Dutch news in brief, Friday 26 June 2009

26th June 2009, Comments 0 comments

Read the roundup of today's Dutch press from Radio Netherlands.

Michael Jackson is dead
Despite its being late breaking news for the Dutch morning dailies, some still managed to lead with the shocking news that King of Pop Michael Jackson died following a heart attack at his Los Angeles home. “Michael Jackson is Dead,” is the plain headline on the front page of De Telegraaf, as de Volkskrant simply states “Michael Jackson Dies.” The headlines write themselves with news this big.
AD also had the news on the front page but just a couple of paragraphs. Trouw‘s readers had to dig deep for the story—on page 11— which quotes CNN at the time of the newspaper going to press saying that Jackson was in hospital and was ‘reportedly’ no longer breathing.
Nrc.next had nothing on Jackson but did feature a big photo on page three of another American icon who died yesterday—Farrah Fawcett, star of the seventies TV series ‘Charlie’s Angels’. Following the news of Jackson’s death, hers received only a cursory mention elsewhere.

Controversial government scheme saves money
Trouw reports that a controversial government scheme, which allows companies to use taxpayers’ money to keep workers who would have otherwise been fired on the books, is actually saving money. The paper quotes research conducted by the Central Planning Bureau, which shows that the scheme is saving the government EUR 600 million. Without the scheme, the government would have to pay social security benefits full-time, rather than for a limited period, until employees can be put back to work.
The government had set aside EUR 375 million for the scheme and received criticism from some political parties that such support was disruptive to the marketplace. The research found that, without this scheme, workers would have simply been fired and the government would have been left with a much bigger problem.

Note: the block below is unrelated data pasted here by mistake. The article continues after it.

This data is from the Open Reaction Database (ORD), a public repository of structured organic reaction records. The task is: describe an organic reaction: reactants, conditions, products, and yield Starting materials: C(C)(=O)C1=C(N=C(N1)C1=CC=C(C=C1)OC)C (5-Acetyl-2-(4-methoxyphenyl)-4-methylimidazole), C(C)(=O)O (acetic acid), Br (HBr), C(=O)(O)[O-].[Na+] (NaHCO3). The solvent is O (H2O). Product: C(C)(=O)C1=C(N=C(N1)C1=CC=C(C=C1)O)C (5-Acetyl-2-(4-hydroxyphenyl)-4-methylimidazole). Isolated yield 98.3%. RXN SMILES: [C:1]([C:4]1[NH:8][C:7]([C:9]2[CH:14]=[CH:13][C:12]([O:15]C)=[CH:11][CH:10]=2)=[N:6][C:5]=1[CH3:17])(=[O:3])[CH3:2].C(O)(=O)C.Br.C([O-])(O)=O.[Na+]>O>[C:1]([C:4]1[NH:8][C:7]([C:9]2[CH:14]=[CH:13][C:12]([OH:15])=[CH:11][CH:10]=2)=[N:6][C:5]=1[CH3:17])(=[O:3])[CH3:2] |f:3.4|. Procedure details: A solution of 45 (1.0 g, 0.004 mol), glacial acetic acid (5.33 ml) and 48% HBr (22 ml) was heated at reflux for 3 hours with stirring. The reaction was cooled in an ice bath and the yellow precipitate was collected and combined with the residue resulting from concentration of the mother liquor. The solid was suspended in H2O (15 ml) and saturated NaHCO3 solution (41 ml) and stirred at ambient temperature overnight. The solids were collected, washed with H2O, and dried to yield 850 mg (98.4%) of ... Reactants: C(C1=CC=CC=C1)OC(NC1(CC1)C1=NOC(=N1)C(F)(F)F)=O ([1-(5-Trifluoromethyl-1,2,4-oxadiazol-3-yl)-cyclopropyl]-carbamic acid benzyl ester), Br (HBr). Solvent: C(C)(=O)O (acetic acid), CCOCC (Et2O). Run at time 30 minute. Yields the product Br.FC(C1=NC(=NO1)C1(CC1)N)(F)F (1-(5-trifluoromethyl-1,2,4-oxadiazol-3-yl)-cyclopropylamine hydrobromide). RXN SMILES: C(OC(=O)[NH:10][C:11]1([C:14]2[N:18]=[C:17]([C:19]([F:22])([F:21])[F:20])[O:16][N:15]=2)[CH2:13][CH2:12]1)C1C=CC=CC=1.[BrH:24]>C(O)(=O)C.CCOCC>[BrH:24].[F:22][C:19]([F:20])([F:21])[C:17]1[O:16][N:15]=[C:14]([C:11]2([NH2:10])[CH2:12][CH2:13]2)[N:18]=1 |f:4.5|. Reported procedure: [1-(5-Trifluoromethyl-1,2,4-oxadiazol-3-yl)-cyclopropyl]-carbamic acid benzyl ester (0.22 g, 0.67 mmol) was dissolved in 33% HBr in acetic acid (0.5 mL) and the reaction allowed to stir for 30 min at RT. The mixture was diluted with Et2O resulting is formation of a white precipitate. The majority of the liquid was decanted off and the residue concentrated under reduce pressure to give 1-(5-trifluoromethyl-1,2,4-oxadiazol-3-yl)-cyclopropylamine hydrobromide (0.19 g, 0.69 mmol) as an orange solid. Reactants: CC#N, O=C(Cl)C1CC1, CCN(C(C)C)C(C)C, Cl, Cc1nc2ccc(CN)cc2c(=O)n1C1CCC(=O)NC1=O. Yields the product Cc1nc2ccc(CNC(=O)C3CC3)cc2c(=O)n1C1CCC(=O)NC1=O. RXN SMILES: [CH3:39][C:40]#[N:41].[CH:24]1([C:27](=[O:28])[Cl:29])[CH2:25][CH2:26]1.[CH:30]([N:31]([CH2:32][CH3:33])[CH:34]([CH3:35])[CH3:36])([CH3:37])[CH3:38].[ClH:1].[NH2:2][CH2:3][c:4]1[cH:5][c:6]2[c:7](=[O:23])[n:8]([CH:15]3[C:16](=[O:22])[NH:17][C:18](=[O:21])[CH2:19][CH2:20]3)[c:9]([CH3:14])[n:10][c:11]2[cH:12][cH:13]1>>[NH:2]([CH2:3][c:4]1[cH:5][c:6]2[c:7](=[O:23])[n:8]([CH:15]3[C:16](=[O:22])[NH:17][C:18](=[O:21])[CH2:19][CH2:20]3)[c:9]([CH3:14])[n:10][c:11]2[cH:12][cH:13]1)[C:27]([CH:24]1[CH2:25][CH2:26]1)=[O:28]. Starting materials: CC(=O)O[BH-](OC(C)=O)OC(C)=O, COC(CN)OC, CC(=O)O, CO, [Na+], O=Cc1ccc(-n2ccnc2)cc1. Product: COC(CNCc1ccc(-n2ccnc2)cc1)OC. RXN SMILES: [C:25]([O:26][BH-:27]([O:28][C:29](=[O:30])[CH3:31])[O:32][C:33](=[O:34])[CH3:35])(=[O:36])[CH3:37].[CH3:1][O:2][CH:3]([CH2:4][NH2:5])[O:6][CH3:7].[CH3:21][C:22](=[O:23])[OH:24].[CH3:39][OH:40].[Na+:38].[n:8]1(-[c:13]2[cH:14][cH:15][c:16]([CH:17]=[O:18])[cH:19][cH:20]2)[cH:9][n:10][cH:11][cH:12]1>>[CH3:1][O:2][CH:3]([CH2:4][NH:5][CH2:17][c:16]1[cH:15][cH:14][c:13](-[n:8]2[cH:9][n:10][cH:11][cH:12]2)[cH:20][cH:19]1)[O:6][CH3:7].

On the theme of the economic downturn, AD reports that students who are following a special scheme that combines work and study are losing their jobs as a result of the crisis. In turn, they are not able to complete their studies. Around ten thousand of these special work/study places have been lost, reports the newspaper. The problem is greatest in manufacturing, building and technical industries.

Getting top education harder for ethnic minority students
Ethnic minority students only get to the top levels of Dutch education after taking a much longer, more complex route than their native Dutch counterparts, according to Trouw. The report is based on research at the Amsterdam Institute for Migration and Ethnic Studies.

Around 40 percent of ethnic minority students now in the highest levels of education, at universities and other institutes of higher education, started at the lowest levels of secondary education. They then had to progress through the different educational levels throughout secondary school before being able to move on to higher education. This happens only half as often for native Dutch learners.

Geert Wilders’ Freedom Party under attack
The cabinet launches an attack on the Freedom Party. Free newspaper De Pers reports that the ruling coalition is to tackle Geert Wilders’ right wing populist party on the grounds of its economic policies. It is high time that the party makes its economic polices known, the paper quotes junior finance minister Jan Kees de Jager. “Nobody knows what the party stands for in this respect.”

The Freedom Party has been rising in the polls in recent months and scored a major success in the European elections; its hardline stances on immigration and anti-Islam seem to be becoming popular. The ruling parties have found it difficult to combat Wilders’ controvversial rhetoric but this story in De Pers reveals a new approach.

Solar energy a green option for flying?
An aeroplane powered by solar energy; science fiction? It already exists, reports De Telegraaf, in a story on the ‘Solar Impulse’, to be presented in Switzerland on Friday. The plane has 11,000 thousand solar panels and can climb to 12,000 metres.
On the other hand, the plane can take only one passenger and aviation experts are skeptical, to say the least, notes the paper. They say it will never be possible for a large passenger plane to have enough solar panels to generate the energy required to fly. Biofuel is viewed by experts as a more realistic green option for flying.

Radio Netherlands / Andy Clark / Expatica

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